Former ROTC instructor pens first counter-terrorism thriller
A retired Special Forces officer who spent three years teaching cadets at The Citadel has published his first novel – a fictional tale of a clandestine operator named Pike Logan who must intercept an attack planned, not by a terrorist group or organization, but by two men operating independently and in possession of a powerful weapon.
Brad Taylor, a retired lieutenant colonel in the Army’s elite Special Forces, will sign copies of “One Rough Man” from 1 to 3 p.m. on Monday and Tuesday March 7 and 8 at The Citadel Bookstore inside Mark Clark Hall. The book will be released nationwide on Feb. 17. Taylor will hold a book launch party at 6 p.m. Feb. 21 at The Windjammer on the Isle of Palms.
Taylor was born on Okinawa, Japan, but grew up on 40-acres in rural Texas. Graduating from the University of Texas, he was commissioned as a second lieutenant in the U.S. Army Infantry. He served for more than 21 years, retiring as a Special Forces lieutenant colonel. During that time he held numerous Infantry and Special Forces positions, including eight years in 1st Special Forces Operational Detachment – Delta where he commanded multiple troops and a squadron. He has conducted operations in support of U.S. national interests in Iraq, Afghanistan, and other classified locations.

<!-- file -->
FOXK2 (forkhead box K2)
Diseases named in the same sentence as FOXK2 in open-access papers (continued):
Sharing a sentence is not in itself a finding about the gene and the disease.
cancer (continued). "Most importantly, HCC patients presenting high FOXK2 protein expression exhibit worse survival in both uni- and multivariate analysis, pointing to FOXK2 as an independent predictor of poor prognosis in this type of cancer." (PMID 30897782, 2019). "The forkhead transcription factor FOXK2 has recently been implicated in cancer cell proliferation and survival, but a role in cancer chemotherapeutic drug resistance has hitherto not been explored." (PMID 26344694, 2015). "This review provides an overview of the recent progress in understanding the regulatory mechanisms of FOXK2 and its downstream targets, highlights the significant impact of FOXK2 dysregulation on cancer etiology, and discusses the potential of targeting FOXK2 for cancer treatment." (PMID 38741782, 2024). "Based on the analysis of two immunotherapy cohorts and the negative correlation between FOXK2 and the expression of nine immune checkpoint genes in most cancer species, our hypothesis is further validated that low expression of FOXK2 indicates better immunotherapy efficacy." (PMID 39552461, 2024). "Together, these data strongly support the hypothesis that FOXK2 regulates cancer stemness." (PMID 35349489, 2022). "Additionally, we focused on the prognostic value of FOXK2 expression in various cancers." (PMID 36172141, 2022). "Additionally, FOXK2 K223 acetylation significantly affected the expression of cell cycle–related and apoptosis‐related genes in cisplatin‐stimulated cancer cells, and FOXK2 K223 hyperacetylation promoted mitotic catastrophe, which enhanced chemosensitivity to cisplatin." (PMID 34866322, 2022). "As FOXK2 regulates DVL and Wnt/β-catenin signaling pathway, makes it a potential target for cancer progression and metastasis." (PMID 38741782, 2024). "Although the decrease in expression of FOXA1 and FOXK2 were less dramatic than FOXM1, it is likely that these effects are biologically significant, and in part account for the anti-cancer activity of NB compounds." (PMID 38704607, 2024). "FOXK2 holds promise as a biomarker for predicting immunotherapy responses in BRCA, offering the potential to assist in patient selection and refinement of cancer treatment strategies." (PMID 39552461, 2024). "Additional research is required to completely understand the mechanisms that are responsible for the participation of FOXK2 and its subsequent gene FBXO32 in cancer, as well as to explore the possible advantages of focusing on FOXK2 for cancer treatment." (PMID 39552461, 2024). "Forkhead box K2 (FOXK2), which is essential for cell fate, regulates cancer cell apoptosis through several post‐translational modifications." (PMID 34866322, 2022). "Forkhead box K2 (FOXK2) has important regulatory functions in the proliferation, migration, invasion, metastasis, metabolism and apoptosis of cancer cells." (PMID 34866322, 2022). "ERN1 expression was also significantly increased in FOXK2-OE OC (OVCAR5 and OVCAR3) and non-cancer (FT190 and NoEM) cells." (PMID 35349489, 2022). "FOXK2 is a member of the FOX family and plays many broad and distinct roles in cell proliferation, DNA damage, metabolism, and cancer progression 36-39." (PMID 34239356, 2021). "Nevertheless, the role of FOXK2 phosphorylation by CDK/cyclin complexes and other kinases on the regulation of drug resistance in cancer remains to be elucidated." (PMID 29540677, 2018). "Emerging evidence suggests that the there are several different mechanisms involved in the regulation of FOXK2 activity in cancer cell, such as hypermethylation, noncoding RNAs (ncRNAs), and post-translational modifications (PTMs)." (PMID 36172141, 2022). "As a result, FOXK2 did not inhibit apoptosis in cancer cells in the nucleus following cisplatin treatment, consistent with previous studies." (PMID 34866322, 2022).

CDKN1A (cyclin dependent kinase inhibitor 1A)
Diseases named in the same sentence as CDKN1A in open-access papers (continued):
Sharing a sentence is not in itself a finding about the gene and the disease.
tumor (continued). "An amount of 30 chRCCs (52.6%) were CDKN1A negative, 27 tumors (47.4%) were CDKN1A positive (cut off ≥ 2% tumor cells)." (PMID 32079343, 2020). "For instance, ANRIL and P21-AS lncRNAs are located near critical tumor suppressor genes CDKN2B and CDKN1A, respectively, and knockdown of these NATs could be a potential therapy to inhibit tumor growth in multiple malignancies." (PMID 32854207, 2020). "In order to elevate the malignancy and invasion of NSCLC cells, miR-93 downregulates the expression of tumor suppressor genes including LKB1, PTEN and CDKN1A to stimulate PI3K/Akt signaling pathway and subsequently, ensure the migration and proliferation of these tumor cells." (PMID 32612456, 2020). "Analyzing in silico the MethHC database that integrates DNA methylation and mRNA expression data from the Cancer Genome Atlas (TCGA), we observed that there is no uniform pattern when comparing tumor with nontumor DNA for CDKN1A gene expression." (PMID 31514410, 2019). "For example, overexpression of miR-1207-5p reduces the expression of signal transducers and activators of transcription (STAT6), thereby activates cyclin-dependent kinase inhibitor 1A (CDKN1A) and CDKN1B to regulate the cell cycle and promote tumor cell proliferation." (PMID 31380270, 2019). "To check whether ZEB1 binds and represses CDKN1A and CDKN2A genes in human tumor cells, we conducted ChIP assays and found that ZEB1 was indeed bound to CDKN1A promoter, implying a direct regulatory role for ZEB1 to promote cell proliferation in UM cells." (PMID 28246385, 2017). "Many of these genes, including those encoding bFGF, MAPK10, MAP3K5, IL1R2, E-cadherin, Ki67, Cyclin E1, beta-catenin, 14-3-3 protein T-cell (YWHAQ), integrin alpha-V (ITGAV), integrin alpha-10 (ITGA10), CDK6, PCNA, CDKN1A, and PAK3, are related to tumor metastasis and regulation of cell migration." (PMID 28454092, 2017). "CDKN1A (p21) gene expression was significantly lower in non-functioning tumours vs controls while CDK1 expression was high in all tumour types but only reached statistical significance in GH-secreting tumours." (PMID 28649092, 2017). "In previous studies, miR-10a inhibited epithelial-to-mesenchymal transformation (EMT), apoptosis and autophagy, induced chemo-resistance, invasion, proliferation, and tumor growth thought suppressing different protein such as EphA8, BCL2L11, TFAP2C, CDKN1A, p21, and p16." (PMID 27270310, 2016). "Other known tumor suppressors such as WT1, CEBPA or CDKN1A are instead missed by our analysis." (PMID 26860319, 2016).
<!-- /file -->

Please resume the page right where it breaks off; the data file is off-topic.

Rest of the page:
His final assignment was as an assistant professor of military science at The Citadel, where he was the executive officer of the Army ROTC battalion. Besides supervising the planning and execution of all battalion activities, he also taught all 400-level Army ROTC classes, instructing both contracted and non-contracted cadets on various facets of national security. Taylor’s family ties to The Citadel run deep. His twin brother graduated from The Citadel in 1988, and his father is a member of the Class of 1960.
Taylor holds a Master’s of Science in Defense Analysis from the Naval Postgraduate School, with a concentration in irregular warfare. When not writing, he serves as a security consultant on asymmetric threats for various agencies. He lives in Charleston with his family.